Praveen Swami: In Europe, you have many models of minority integration—British multi-culturalism, the French assimilationist model—yet it seems to be having a problem, much more than India, when it would seem that Muslims in India have many more reasons to be angry.
Islam has been in India for many, many centuries. That is the difference with the Muslim population in Europe. Muslims here identify themselves with India. I am sure there are a lot of issues and debates, but physically and fundamentally, they identify with problems inside India, and not necessarily concern themselves with whatever happens in Syria. Their first concern is not with the fight going on between (Bashar) Assad and other rebels and the IS. All that is very far from their world. According to me, it is really a question of roots.
Shubhajit Roy: Do you think Europe missed the signs? Could it have reacted earlier to the sense of alienation that was growing in some of those communities?
Different countries in Europe are in their own way tackling problems within their societies. There have been many debates over the years on multiculturalism and assimilation. It is a reality that there is a proportion of population which is not open to accepting people from different cultural backgrounds. I don’t think anyone realised how horrible these IS people were going to be. Nobody could have imagined that young, educated people in the West would behead people. I don’t think there is an easy solution here. The first priority is to see that all these terrorist attacks can be stopped so as to protect the general population. Stimulating integration is going to be further away, because we can see that the general public is then going to follow the rightist populist path even more. The authorities have to first tackle law and order and, at the same time, develop a discourse towards alienated young people.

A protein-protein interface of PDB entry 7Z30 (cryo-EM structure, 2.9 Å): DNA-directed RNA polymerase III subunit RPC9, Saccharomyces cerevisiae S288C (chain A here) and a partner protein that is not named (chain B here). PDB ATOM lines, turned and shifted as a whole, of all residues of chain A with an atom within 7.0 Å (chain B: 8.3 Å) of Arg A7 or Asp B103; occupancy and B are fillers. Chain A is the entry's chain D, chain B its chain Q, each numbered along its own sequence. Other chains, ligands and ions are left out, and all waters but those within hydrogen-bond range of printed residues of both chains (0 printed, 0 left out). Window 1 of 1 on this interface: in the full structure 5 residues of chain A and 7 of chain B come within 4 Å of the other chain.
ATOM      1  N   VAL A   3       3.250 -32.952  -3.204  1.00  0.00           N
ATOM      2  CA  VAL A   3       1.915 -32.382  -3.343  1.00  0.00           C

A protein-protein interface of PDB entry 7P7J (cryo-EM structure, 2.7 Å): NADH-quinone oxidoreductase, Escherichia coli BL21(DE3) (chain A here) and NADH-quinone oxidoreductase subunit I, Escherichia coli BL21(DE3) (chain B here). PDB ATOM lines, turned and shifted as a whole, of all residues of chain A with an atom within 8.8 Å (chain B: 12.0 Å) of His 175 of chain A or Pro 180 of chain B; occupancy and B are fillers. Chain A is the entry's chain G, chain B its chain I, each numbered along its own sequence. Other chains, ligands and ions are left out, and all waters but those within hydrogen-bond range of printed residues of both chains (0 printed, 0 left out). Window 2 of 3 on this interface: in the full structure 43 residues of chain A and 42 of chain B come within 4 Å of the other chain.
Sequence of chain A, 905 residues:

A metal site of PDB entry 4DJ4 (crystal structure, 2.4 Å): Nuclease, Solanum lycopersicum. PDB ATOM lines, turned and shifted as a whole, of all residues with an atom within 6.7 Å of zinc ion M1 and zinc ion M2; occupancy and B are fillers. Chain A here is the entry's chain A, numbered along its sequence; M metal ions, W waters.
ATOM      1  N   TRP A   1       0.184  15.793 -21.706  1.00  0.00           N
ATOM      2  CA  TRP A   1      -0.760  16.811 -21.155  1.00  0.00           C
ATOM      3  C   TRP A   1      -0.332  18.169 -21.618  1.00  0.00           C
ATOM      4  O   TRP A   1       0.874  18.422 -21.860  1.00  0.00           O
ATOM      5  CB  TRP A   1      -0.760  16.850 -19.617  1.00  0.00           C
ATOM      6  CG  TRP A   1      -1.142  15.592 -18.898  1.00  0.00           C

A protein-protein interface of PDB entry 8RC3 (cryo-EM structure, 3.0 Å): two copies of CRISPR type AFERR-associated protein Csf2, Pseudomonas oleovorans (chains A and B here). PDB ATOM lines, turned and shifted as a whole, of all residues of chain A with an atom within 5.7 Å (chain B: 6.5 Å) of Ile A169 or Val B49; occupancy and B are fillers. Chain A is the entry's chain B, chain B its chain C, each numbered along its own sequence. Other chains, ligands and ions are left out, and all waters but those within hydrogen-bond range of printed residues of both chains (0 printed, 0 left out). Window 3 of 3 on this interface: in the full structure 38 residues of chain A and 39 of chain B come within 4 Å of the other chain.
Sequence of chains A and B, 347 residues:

Sagnik Chowdhury: Recently, some Indian men were stopped on their way to Iraq and Syria and sent back by different countries. Given the Belgian experience, how should these ‘fighters’ be dealt with? Should there be a tough approach of criminalisation or a more liberal approach of rehab and reintegration?
In Belgium, some measures have been taken to penalise people who have travelled with the objective of engaging in terrorism. Obviously, when they come back, the priority should be to keep a good eye on them and follow them, maybe also engage in some kind of discussion with them. But the first approach, especially with all that is happening of late and because of the number of people who have been going, is really a strict approach.
Shubhajit Roy: Has there been any experience-sharing with India on this? Are there any plans on how to deal with such people?
This issue will probably come up in future bilateral contacts. Some of these things are part of high-security information, exchanges that are not really done at the level of diplomatic contacts.
Monojit Majumdar: You spoke about the problems of assimilation in Europe. Is there something specific about Belgium that the Belgian government or people are talking about, considering that several of these recent attacks—Charlie Hebdo attack (January 2015), the Paris attacks—have been traced back to Brussels.